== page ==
Air tickets may become more expensive, thanks to a lack of refining capacity and the financial state of airlines, said William Walsh, director general of the International Air Transport Association (IATA).
Declines in refining capacity during the pandemic and higher jet fuel prices caused by increased fuel demand are “concerning” for the airline industry, Walsh told CNBC’s Hadley Gamble. on Wednesday.
US refining capacity fell 5.4% in 2022 from its peak in 2019, the lowest in eight years. The drop came on the back of refinery closures and conversions to produce more renewable fuels.
Walsh added that while consumers pay higher ticket prices, airlines don’t necessarily make a profit.
“And given the financial state of many airlines… It’s not that the airlines are making money, [they] they’re just passing a cost that they can’t absorb on their own and that they can’t avoid,” he said.
But another factor could contribute to ticket prices being even higher: Russia’s announcement of a military mobilization, Qatar Airways CEO Akbar Al Baker said.
Russian President Vladimir Putin announced a partial military mobilization in Russia on Wednesday, putting the country’s people and economy on a war footing as Moscow’s invasion of Ukraine continues.
Al Baker told CNBC that China’s Covid policies are the “smallest of [his] concerns,” and that the airlines’ biggest concern is the escalation of the war between Russia and Ukraine.
“For me, the biggest concern is the expansion of the conflict, which [will then] fuel inflation, putting more pressure on the supply chain,” he added. “The net result will be fewer passengers on my plane.”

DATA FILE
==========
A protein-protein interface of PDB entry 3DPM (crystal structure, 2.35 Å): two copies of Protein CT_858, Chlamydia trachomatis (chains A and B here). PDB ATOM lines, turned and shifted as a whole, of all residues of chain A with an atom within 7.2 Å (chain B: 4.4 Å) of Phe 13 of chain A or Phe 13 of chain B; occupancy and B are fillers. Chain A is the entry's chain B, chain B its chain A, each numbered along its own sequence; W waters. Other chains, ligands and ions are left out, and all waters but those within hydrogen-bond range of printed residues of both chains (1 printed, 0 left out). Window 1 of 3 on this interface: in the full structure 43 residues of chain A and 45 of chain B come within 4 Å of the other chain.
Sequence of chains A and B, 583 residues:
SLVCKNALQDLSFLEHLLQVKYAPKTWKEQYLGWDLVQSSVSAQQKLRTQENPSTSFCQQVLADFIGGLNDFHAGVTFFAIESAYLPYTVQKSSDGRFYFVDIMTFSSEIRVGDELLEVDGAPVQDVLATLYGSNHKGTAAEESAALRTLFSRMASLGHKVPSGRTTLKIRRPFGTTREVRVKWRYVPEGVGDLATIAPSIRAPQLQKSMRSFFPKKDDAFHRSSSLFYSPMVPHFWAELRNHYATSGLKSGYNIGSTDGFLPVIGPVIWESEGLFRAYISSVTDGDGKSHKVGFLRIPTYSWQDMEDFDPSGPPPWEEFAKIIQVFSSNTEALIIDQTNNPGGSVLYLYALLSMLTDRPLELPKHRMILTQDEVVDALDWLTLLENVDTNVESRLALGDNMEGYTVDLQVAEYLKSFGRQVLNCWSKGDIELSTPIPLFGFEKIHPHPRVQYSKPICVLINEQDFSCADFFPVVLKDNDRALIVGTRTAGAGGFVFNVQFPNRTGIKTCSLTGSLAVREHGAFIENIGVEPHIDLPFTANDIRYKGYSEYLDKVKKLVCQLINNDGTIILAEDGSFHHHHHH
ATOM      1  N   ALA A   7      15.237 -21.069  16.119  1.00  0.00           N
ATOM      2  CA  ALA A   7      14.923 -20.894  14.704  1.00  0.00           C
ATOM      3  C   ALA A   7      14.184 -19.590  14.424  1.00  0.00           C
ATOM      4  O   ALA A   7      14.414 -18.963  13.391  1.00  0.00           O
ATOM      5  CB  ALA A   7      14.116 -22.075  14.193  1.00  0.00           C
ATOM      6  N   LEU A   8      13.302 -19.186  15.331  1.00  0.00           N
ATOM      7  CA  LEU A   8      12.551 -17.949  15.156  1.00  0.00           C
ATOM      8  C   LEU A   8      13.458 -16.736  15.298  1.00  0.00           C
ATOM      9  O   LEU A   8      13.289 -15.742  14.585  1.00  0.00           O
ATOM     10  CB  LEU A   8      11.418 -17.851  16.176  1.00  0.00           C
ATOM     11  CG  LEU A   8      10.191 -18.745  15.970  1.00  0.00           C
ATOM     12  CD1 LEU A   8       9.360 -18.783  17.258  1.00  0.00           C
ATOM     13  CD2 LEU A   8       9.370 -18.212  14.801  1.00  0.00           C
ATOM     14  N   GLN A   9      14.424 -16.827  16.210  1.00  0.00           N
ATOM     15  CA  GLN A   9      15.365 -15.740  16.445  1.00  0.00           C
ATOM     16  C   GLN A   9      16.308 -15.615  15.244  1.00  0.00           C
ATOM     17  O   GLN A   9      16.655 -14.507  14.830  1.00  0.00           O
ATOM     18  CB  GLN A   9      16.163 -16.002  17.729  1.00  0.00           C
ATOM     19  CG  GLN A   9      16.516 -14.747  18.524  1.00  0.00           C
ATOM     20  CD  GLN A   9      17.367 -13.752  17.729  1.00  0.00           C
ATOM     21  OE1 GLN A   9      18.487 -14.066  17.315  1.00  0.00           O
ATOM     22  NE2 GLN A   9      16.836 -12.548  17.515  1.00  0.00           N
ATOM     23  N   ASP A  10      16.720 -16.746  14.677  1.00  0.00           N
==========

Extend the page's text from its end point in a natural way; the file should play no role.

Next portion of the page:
“I’m also worried… [instability] of the price of oil, which I don’t want to pass on to passengers, which will then dissuade them from travelling”.
Oil prices rose more than 2% after Putin’s announcement, following concerns of an escalation of the war in Ukraine and reduced oil and gas supplies.
However, Al Baker maintained that Qatar will continue to fly to Russia as long as it is operationally safe to do so.
“We will continue to fly to Russia, we will continue to serve the people… We are not a political institution. We are an industry serving ordinary people.”
Hopes for an affordable sustainable fuel
Al Baker called for more investment in alternative fuel and that Qatar Airlines is “ready to invest in sustainable aviation fuel” on the condition that it is “reasonably priced”.
“I have no problem [paying] a little more, but they can’t pay four or five times the price of regular F-gas.” F-gases, also known as F-gases, are man-made gases applied in various industrial uses.
“If they force us to do that, you as a passenger will pay for it,” he said.
Walsh echoed his hopes to see more investment in sustainable aviation fuel production rather than traditional refineries, citing environmental concerns.
Last year, IATA set a goal for the global air transport industry to achieve net zero carbon emissions by 2050.
“Sustainable aviation fuels represent the best option for the industry to achieve our goal of net-zero emissions by 2050.”